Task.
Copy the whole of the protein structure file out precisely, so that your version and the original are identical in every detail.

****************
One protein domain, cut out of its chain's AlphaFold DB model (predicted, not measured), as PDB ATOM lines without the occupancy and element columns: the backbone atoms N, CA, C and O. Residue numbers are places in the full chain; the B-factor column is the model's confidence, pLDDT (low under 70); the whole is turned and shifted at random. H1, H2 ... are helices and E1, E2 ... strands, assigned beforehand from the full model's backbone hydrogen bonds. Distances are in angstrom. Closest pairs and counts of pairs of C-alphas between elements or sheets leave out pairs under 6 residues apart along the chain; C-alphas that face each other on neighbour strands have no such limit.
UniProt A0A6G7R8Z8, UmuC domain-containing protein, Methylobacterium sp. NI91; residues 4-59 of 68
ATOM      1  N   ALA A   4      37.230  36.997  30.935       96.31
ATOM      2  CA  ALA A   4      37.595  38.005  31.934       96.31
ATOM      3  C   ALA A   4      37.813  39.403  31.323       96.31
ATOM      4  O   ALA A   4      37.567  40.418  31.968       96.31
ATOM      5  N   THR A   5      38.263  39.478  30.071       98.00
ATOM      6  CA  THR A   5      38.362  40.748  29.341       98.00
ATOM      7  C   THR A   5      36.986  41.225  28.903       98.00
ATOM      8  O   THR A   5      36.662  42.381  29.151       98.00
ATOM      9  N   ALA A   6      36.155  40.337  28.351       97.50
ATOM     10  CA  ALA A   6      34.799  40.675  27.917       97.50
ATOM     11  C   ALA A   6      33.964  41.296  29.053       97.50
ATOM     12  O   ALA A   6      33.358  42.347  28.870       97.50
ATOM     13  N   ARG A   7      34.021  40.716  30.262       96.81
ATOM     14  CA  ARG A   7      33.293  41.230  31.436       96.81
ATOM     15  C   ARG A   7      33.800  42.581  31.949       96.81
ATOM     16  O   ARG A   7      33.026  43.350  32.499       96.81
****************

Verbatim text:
One protein domain, cut out of its chain's AlphaFold DB model (predicted, not measured), as PDB ATOM lines without the occupancy and element columns: the backbone atoms N, CA, C and O. Residue numbers are places in the full chain; the B-factor column is the model's confidence, pLDDT (low under 70); the whole is turned and shifted at random. H1, H2 ... are helices and E1, E2 ... strands, assigned beforehand from the full model's backbone hydrogen bonds. Distances are in angstrom. Closest pairs and counts of pairs of C-alphas between elements or sheets leave out pairs under 6 residues apart along the chain; C-alphas that face each other on neighbour strands have no such limit.
UniProt A0A6G7R8Z8, UmuC domain-containing protein, Methylobacterium sp. NI91; residues 4-59 of 68
ATOM      1  N   ALA A   4      37.230  36.997  30.935       96.31
ATOM      2  CA  ALA A   4      37.595  38.005  31.934       96.31
ATOM      3  C   ALA A   4      37.813  39.403  31.323       96.31
ATOM      4  O   ALA A   4      37.567  40.418  31.968       96.31
ATOM      5  N   THR A   5      38.263  39.478  30.071       98.00
ATOM      6  CA  THR A   5      38.362  40.748  29.341       98.00
ATOM      7  C   THR A   5      36.986  41.225  28.903       98.00
ATOM      8  O   THR A   5      36.662  42.381  29.151       98.00
ATOM      9  N   ALA A   6      36.155  40.337  28.351       97.50
ATOM     10  CA  ALA A   6      34.799  40.675  27.917       97.50
ATOM     11  C   ALA A   6      33.964  41.296  29.053       97.50
ATOM     12  O   ALA A   6      33.358  42.347  28.870       97.50
ATOM     13  N   ARG A   7      34.021  40.716  30.262       96.81
ATOM     14  CA  ARG A   7      33.293  41.230  31.436       96.81
ATOM     15  C   ARG A   7      33.800  42.581  31.949       96.81
ATOM     16  O   ARG A   7      33.026  43.350  32.499       96.81